Is Manish Sisodia paying the price for not standing up to his boss Arvind Kejriwal? Or is he the victim of a larger conspiracy to destabilise the Aam Aadmi Party (AAP) government, as the party has long suggested?
There is no doubt that AAP has been on the crosshairs of the Modi government ever since India’s newest party stunned the world by winning 67 out of 70 Delhi seats in its assembly election 2015. It was an embarrassment for Prime Minister Narendra Modi, who was winning state after state at the time.
AAP’s Series of Unfortunate Events started right then. The first assault was when the central government took control of the anti-corruption bureau, which had been with the Delhi administration since 1967.
The darts never stopped. But the present crisis is more complicated than ever.
Manish Sisodia is no ordinary leader. He should not be seen only as the second-in-command in the party and government. It is true that before his arrest, he was handling 18 departments and he was the backbone of the Delhi government, winning wide praise for his work on improving education in government schools. He helped build a narrative that at a time of divisive politics, only the AAP government is focused on the future of the country through education.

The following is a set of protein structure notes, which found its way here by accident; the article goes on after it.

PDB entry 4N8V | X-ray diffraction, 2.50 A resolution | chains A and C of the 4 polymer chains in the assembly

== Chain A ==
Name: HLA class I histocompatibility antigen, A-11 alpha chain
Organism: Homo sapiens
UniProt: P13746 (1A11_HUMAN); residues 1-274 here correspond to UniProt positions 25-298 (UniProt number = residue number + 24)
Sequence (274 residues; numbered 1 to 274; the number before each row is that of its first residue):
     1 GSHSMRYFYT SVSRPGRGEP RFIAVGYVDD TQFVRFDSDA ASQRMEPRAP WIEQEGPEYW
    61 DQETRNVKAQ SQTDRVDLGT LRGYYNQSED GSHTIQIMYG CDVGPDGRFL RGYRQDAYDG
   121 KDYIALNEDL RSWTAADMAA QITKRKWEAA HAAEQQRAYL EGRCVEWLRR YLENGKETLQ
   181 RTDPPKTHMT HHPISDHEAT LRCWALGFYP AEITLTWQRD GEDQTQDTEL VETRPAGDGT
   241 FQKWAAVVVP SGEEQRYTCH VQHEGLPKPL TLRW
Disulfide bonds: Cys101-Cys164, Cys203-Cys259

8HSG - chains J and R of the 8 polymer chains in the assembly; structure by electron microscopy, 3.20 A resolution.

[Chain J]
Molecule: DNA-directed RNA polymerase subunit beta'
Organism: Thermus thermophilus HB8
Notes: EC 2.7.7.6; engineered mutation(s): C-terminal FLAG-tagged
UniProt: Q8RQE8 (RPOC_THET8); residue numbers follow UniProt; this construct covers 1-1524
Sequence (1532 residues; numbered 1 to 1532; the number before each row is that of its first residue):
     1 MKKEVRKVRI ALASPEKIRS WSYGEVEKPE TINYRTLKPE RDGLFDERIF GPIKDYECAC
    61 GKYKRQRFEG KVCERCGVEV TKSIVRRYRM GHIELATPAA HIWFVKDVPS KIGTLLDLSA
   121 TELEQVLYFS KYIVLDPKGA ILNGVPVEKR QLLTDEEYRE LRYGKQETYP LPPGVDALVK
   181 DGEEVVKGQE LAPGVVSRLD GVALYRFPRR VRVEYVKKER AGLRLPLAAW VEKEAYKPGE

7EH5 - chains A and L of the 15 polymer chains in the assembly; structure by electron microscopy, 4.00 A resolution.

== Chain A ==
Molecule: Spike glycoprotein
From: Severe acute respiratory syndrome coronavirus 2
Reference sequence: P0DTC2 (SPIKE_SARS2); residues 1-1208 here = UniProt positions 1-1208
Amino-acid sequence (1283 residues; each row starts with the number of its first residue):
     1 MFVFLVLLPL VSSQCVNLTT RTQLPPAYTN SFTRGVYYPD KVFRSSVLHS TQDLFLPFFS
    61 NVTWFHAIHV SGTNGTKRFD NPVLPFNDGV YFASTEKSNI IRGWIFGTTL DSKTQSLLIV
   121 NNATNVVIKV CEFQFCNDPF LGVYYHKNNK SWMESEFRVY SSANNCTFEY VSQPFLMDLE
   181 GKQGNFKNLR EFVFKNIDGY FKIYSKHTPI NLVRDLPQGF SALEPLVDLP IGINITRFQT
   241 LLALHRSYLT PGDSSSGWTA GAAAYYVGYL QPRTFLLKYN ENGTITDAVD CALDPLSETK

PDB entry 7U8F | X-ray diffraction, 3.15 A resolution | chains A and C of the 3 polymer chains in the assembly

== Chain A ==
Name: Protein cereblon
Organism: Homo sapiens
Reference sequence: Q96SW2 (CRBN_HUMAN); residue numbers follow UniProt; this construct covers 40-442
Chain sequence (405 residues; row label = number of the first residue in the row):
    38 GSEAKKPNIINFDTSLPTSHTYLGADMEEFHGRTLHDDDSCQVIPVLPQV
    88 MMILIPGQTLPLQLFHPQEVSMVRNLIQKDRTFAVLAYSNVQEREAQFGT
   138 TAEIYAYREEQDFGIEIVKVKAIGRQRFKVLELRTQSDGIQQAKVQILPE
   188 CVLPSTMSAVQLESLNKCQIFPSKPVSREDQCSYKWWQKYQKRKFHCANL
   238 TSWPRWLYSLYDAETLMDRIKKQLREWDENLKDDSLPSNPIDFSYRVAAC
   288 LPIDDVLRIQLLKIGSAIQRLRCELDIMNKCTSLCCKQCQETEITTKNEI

Before he became a minister, Manish Sisodia was the poster boy of the Anna Hazare movement. Along with Arvind Kejriwal, he was the originator of the movement against corruption. Even before Anna Hazare sat on hunger strike at Jantar Mantar, Manish Sisodia was active with Kejriwal on the issue of corruption. He was instrumental in strategising and making Anna Hazare the face of the movement, which went on to shake the foundation of the Manmohan Singh government and ultimately led to the exit of the Congress at the centre, after which Narendra Modi became Prime Minister. So, if Manish Sisodia is charged with corruption today, then serious questions will be asked, not only about his honesty, but also about the integrity of the Anna movement.